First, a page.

Show Them Our Legal System Works
Boy, there sure are a lot of people these days who want to give in to the terrorists. I remember back in those dark days after 9/11 when people were affirming that America was going to stand tall, that we weren't going to let ourselves be intimidated by maniacs who were trying to kill us.
But lately, it seems like there are a lot of politicians, on both sides of the aisle, who want to let fear of terrorist attack, or even terrorist's words, -dictate how we run our -country and how we bring the people responsible for the attacks to account.
Recently, the Obama administration announced that some terror suspects, including Khalid Sheikh Mohammed, the alleged "mastermind" behind the 9/11 attacks, were going to be brought to New York to face trial (and possibly the death penalty) for their crimes. Predictably, the protests against the move took the form of dire and occasionally hysterical warnings about what the terrorists might do.
Even Rudy Giuliani, who distinguished -himself by his coolness under pressure as mayor of New York in the days after 9/11, proved disappointingly craven. "It gives an unnecessary advantage to the terrorists," he said, "... and it poses risks for New York."
This is in marked contrast to Rudy's pronouncement in 1994 that the conviction of the people who tried to bring down the Twin Towers the first time "shows you put terrorism on one side, you put our legal system on the other, and our legal system comes out ahead." But hey, he's a former Republican presidential candidate. No one expects consistency from them.
Rudy's hand-wringing was also in marked contrast to the current Republican mayor of New York, who appeared with his police chief to assert that the city of New York wasn't afraid of trying terrorists there. "It is fitting," Bloomberg said, "that 9/11 suspects face justice near the World Trade Center site where so many New Yorkers were murdered."
Perhaps the silliest objection to the trial of the terrorists is that - horror of horrors - they might actually say stuff in public. Rep. Peter Hoekstra claimed that a civilian trial will allow the accused terrorists to turn such proceedings into a "circus" and "use them as platforms to promote their ideology."
Yeah, because without a courtroom, they've been as quiet as church mice. And so what if they start babbling jihadist nonsense in court? How do you think that'll play to a jury of New Yorkers sitting in judgment a few blocks from where the Towers fell?
And while we're at it, is anyone other than Sarah Palin delusional enough to think there's even a small chance that these people are going to be acquitted? If you really think there's a possibility that a New York judge or jury is going to let them walk, there's a bridge in Brooklyn I'd like to sell you.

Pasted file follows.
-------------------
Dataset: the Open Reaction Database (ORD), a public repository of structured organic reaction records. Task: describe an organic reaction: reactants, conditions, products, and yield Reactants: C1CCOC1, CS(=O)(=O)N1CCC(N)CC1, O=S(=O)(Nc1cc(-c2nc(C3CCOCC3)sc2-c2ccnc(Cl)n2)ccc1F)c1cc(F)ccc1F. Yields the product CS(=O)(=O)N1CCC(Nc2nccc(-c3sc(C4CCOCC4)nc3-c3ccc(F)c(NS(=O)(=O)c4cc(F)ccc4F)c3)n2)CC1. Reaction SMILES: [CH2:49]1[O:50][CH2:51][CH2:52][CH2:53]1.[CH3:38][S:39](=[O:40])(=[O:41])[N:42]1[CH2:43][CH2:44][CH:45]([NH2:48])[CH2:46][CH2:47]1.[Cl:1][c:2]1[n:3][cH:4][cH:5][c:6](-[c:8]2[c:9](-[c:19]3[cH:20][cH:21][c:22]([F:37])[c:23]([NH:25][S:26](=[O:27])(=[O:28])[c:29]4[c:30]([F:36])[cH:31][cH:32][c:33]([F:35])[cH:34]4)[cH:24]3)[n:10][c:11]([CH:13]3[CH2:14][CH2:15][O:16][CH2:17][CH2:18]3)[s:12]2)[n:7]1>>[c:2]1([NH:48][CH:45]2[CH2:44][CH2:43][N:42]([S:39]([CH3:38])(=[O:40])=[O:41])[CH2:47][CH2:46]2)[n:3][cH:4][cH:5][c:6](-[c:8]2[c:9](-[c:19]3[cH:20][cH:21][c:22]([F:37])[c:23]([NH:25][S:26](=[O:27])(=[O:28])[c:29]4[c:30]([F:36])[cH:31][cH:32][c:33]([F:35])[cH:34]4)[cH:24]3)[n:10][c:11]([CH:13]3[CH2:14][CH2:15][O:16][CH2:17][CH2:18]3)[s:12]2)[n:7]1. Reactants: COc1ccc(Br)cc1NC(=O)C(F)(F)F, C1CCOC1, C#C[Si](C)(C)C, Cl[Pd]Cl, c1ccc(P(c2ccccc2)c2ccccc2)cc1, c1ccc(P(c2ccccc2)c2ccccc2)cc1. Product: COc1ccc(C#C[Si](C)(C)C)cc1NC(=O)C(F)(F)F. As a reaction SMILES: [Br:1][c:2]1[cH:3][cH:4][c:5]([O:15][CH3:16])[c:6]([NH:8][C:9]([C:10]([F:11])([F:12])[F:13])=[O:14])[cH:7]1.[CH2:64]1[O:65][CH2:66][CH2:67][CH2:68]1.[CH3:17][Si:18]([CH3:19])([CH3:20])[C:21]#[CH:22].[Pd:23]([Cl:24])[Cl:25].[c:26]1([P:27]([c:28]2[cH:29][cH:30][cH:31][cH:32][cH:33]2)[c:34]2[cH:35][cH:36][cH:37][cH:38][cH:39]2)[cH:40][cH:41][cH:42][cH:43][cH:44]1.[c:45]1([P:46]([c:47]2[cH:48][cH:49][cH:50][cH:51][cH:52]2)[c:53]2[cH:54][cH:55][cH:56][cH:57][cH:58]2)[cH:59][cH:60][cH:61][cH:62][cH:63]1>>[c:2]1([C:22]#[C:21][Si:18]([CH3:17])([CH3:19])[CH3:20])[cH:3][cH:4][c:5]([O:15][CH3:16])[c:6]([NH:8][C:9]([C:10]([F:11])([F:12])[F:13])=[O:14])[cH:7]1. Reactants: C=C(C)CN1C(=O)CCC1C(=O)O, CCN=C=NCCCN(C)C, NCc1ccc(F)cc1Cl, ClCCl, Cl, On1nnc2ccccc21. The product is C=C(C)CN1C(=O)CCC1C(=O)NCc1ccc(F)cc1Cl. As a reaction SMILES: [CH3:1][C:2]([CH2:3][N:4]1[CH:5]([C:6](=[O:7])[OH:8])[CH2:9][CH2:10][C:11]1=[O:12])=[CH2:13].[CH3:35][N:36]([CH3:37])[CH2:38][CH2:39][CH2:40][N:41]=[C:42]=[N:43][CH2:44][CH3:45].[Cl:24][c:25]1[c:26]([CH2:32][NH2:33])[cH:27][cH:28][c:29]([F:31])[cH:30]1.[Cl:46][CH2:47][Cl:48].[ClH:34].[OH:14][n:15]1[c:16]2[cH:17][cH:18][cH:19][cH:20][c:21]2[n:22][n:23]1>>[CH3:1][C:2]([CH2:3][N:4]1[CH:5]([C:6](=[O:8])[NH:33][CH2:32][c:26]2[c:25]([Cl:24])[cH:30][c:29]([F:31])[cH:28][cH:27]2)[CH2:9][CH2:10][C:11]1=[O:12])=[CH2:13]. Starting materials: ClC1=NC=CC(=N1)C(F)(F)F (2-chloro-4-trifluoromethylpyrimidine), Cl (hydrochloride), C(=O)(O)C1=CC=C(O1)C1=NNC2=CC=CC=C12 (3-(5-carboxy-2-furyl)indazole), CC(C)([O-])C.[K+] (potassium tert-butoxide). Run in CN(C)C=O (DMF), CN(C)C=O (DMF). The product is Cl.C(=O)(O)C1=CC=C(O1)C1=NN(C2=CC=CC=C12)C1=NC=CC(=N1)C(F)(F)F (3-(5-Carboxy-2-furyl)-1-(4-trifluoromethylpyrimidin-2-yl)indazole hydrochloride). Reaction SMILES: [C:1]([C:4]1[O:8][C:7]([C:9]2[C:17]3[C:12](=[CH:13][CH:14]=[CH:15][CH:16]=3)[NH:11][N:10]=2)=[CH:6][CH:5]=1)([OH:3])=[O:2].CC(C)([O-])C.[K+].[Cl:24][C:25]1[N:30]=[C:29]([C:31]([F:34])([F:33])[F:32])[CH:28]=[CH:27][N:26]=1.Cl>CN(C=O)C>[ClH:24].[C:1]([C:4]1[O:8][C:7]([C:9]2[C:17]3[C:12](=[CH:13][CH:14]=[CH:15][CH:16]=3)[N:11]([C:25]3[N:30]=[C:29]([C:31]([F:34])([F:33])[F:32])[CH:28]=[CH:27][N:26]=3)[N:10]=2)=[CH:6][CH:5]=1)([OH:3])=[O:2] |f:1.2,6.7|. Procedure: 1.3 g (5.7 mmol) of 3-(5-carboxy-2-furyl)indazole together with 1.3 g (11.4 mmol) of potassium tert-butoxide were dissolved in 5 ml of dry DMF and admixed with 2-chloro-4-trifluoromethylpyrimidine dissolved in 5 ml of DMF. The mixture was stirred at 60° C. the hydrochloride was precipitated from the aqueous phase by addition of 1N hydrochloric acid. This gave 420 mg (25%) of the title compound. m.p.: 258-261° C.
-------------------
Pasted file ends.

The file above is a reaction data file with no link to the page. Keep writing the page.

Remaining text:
(Actually, I did have this fantasy of the judge saying: "The Court has decided that the case against the defendants must be thrown out because the evidence is irrevocably tainted. You're free to go. Now let's see you make it to the corner, you [really bad word]." )
Some people, including Democratic Sen. Jim Webb, say the suspects should be tried by military tribunals despite the fact that their acts occurred in the United States, because the 9/11 attacks were an "act of war." An attractive definition, to be sure, and one I myself used back in 2001.
In fact, I hear Khalid Sheikh Mohammed asked to admit guilt in front of a military tribunal and to be executed. (Tell you what, Bubba, we'll meet you halfway on that.)
But as Attorney General Eric Holder pointed out, we don't let them define the rules or pick where they get tried. They don't get to puff themselves up to the status of "warriors." They're mass murderers, and they deserve to be treated like murderers.
No one has yet come up with a universally accepted definition of terrorism. But most definitions of the term have one thing in common: Terrorism is the use of violence or the threat of violence by a small group to intimidate a larger one. And right now it seems that people like Giuliani, Hoekstra and their ilk are pretty intimidated by worries of what KSM and his buddies might do.
Prudence is one thing. But compromising American ideals like the rule of law isn't prudence; it's surrender. It's giving the terrorists exactly what they want. Don't give in.
Dusty Rhoades lives, writes and practices law in Carthage. Contact him at firstname.lastname@example.org.
More like this story